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After a disappointing World Championship, Phil Taylor is back on top of the darting world and is the firm favourite to win this year’s Premier League Darts. Taylor’s 8-2 defeat to Adrian Lewis on opening night suggested that the upheaval of the darting order that we witnessed over Christmas at the World Championships had a permanency about it. Not so. Since that point, Taylor has won his last 11 games and has a 6-point lead at the top of the table. Although he has outscored and out-finished his opponents, his greatest asset has been his merciless drive to win every game he plays 8-0. The enigmatic , erratic Lewis must scrap for his place in the last four. How times change.

Barely hanging onto Taylor’s coat-tails is Gary Anderson. The Scot has been the only person to regularly average over 100 other than Taylor, and yet hasn’t scored to his full potential. The Premier League is new for Anderson, so perhaps we can forgive him by the fact that he has by his own standards been pedestrian. If he produces his best game at the play-offs in Wembley Arena, he could overwhelm even a resurgent Taylor.

Alongside these two is Ray van Barneveld, who barring a mathematical aberration will be advancing to finals night. Barneveld has been a resurgent figure; not quite the same man who hit 21 180s in beating Phil Taylor to become world champion 4 years ago, but much closer to that high standard than he has been. For years now, Barneveld has looked obviously talented yet mentally weak and resigned to his position in the queue behind Taylor. Now there is a purpose about him, much to the delight of the ‘Barney Army’. Taylor is not the only member of the old guard to have bitten back.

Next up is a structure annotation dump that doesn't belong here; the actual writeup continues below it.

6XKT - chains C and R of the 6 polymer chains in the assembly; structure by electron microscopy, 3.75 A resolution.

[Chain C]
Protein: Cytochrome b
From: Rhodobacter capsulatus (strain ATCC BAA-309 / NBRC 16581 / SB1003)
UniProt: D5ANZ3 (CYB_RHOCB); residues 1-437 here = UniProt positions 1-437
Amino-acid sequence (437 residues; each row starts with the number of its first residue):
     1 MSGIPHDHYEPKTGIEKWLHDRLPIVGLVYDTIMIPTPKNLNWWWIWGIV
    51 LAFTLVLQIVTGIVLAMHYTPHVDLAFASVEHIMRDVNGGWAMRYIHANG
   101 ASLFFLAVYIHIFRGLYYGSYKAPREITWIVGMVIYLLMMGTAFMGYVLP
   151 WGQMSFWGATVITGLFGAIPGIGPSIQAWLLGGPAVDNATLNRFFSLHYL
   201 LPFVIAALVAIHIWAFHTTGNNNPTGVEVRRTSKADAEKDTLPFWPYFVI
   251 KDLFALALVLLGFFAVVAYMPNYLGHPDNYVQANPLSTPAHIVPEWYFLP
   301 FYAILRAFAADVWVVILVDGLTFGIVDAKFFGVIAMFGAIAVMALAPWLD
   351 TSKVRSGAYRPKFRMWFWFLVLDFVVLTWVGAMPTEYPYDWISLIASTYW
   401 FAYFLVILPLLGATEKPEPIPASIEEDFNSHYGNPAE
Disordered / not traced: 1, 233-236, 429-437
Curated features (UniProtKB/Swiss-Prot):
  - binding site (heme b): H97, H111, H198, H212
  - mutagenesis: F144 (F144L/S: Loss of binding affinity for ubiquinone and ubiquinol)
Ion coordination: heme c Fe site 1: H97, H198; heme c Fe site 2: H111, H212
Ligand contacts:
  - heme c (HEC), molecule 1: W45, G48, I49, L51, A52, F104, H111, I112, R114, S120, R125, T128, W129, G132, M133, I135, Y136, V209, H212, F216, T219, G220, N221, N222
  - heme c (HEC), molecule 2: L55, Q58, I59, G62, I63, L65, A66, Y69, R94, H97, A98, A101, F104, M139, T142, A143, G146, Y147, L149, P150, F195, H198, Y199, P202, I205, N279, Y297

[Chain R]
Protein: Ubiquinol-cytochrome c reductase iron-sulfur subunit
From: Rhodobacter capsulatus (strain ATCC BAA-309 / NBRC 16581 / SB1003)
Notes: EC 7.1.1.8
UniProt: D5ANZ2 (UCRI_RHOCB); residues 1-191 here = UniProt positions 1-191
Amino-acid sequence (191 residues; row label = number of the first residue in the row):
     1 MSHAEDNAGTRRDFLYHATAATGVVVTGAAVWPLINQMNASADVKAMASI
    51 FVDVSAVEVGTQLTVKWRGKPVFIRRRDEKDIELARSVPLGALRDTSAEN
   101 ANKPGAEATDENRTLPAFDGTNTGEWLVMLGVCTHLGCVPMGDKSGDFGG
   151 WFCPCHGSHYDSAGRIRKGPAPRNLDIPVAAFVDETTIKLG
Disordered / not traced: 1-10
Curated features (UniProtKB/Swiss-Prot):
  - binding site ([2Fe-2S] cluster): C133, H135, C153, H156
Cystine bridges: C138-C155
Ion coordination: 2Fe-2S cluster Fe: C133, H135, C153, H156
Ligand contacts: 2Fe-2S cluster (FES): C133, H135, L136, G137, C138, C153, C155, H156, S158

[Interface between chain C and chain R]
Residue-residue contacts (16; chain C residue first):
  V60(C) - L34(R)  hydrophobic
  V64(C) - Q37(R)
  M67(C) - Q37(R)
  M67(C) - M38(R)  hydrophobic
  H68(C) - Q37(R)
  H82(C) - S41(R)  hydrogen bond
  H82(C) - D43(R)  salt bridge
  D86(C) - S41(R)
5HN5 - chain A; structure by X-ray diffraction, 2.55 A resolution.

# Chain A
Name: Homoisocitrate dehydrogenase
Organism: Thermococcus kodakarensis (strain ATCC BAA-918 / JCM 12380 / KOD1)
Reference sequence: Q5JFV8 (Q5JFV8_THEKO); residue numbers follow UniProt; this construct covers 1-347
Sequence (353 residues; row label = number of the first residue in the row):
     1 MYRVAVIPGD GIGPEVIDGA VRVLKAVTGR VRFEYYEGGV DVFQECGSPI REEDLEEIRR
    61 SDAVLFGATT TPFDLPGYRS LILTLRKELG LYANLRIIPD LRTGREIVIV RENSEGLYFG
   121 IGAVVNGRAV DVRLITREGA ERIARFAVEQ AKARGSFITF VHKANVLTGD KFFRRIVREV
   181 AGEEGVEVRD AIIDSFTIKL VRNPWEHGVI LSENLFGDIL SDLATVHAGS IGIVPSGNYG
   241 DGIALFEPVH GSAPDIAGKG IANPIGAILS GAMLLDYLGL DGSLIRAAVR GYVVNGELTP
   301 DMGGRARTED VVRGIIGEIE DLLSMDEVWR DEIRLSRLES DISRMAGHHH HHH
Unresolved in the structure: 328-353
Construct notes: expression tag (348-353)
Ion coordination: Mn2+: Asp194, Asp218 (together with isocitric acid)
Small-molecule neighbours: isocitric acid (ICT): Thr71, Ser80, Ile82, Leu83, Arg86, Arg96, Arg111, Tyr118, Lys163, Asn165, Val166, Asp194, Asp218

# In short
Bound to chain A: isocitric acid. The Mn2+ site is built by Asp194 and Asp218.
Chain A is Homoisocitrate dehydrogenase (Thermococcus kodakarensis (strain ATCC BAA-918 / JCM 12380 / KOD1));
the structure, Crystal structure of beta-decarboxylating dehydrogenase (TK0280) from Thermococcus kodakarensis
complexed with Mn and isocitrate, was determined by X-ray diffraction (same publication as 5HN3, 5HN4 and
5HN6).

Probably the most intriguing player in the league is James Wade. After a miserable start to his campaign, Wade has gone unbeaten in his past 4 games. Wade isn’t naturally brilliant, but, quick to lose his confidence also, he isn’t exceptionally gritty either. How he has won so many major tournaments in recent years is a question few people can answer. Somehow, he has worked himself into a qualifying spot but he is yet to play Taylor a second time.

Wade’s main contender for the 4th spot is the enigmatic Lewis. Despite being the champion of the world, and perhaps equally importantly, having beaten Taylor five-four in a televised semi last October, Lewis hasn’t fully dispelled the age-old suspicions that he cannot hit big doubles or finish off opponents. It could come down to his final fixture against Anderson, the man he beat to win the world title, whose fast throw might suit his game.

Contesting Wade and Lewis for the final qualifying spot are Simon Whitlock (10 points) and the avuncular Terry Jenkins (8). Jenkins has been typically plucky in winning and drawing his last two games. The bookies are wrong to right him off but it will take more than fighting spirit for him to reach the last 4 from here. And the most conclusive evidence that the darting world has regained a sense of order is Mark Webster. Last Christmas Webster decimated Taylor 5-2 in the quarter-finals at Alexandra Palace, a defeat that some saw as the beginning of the end for Taylor. He is now at the bottom of the table, having lost his last 8 games.

There are two weeks of fixtures remaining this year. The games between Anderson and Lewis and Anderson and Van Barneveld will be pulsating, high-scoring and ultimately brilliant in and of themselves, though the most exciting storyline is the mini-league between Wade, Whitlock and Lewis. Lewis has the advantage in that the other two must play Taylor. The purist, too, must be cheering Lewis’ effortless grace rather than the mechanical, uncharismatic Wade and Whitlock. Lewis and Anderson, representing the new era, and Taylor and Barneveld, representing the established elite, would make an apt line-up in the playoffs.

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